I love CroisiEurope river cruises, but they are not to everyone's taste. The main language on board is French. You'll find there are few English speaking guests. Excursions aren't included in the price (except for cruises ... Read More
I love CroisiEurope river cruises, but they are not to everyone's taste. The main language on board is French. You'll find there are few English speaking guests. Excursions aren't included in the price (except for cruises sold in the US where the prices are higher to take that into account). Cabins are small and the shower room is tiny. If you want to be cocooned in your own little piece of England (or America) and don't speak any other languages, you need a different cruise line.
We went on Victor Hugo for a trans-Europe cruise from Strasbourg to Budapest. This is really a repositioning trip to get the ship to Budapest for the summer season, but it's a great way to visit 5 countries.
We're not great fans of organised excursions. We prefer to disembark on our own, see any major attractions on the way and have coffee with the locals. That makes CroisiEurope cheap. One point to note is that with a repositioning trip, the ship needs to get through the Main Danube canal as quickly as possible, so some excursions are dropped off at one port and picked up further along, leaving no opportunity for others to disembark. That's not a problem if you enjoy sitting on deck watching the world go by. There are only so many pretty German towns you can take in on one trip!
A few tips along the way: Strasbourg is an interesting city. It's worth arriving the day before the cruise so you have time to explore it. Don't miss the Cathedral and the riverside district of Petit France. In Mainz, there's just time to walk into the old town, see the Gutenburg Bible in the museum, see the Cathedral and get back for lunch. (The organised tour doesn't go into either). In Esztergom, you can walk across the international bridge into Slovakia and tick off another country. There's still time to climb the hill and see the Basilica. In Budapest, the trams and buses take you anywhere you want to go. Buy a Budapest card and you can hop on and off at will. EU citizens over 65 travel free - just be ready to show your passport.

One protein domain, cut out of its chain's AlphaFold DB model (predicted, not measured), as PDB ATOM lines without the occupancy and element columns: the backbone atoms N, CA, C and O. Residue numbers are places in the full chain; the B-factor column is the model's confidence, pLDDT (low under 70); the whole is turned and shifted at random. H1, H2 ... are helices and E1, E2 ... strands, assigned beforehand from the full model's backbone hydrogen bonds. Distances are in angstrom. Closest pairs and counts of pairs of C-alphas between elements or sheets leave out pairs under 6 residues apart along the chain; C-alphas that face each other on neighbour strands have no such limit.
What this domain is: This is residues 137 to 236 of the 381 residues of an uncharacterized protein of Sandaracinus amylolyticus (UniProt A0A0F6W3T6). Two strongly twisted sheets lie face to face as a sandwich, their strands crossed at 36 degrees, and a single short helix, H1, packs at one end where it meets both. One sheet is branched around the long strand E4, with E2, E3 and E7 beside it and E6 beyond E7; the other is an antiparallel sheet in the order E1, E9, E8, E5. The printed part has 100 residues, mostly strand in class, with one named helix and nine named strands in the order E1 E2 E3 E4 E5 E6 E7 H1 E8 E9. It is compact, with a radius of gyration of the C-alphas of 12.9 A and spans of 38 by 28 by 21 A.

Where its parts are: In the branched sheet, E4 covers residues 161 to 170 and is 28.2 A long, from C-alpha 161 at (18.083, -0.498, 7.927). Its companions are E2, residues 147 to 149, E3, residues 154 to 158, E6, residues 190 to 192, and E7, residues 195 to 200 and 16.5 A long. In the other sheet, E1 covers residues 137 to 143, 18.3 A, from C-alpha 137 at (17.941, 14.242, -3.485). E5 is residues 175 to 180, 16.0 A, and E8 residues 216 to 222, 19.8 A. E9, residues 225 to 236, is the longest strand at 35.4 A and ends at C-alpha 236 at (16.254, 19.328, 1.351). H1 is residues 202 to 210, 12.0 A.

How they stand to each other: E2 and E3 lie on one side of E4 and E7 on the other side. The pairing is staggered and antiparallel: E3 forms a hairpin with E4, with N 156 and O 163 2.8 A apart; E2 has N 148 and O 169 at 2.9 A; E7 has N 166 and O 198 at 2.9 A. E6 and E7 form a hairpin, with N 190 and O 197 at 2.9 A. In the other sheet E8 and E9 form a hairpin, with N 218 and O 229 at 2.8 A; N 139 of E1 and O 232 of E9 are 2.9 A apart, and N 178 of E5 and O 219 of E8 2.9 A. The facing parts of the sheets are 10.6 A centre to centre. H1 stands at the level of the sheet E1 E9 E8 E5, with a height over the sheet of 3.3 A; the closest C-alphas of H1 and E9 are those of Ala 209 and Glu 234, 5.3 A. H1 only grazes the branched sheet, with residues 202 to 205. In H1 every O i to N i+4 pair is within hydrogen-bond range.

Meals onboard were excellent and standard drinks in the restaurant and at the bar are included. You can pay extra for premium brands, but the standard fare suited us. Of course, on a French ship you can't get a decent cup of tea. We took a supply of Millac Maid to avoid the UHT milk. You can buy fresh milk ashore, but there's no fridge in the cabin.
Our cabin was arranged with a double bed with one side against the wall. Bed covers were for two single beds so they soon finished up in a tangled heap. With the benefit of hindsight I'd recommend going for two singles.
The entertainment staff on this trip were French and worked very hard. The rest of the crew were nearly all Hungarian. Announcements were in French although they provided a translation for the 8 of us who spoke English. The bar staff seemed happier speaking French or German. Entertainment mostly took the form of games but the crew managed to put on a couple of shows.
Currency onboard is the Euro although the only things we actually had to pay for were a couple of postcards and our one excursion (a visit to a Hungarian folk evening in Budapest). All major cards are accepted. Tips are entirely voluntary. Towards the end of the cruise, you are given an envelope for tips and a questionnaire, but there's no pressure to return either. Read Less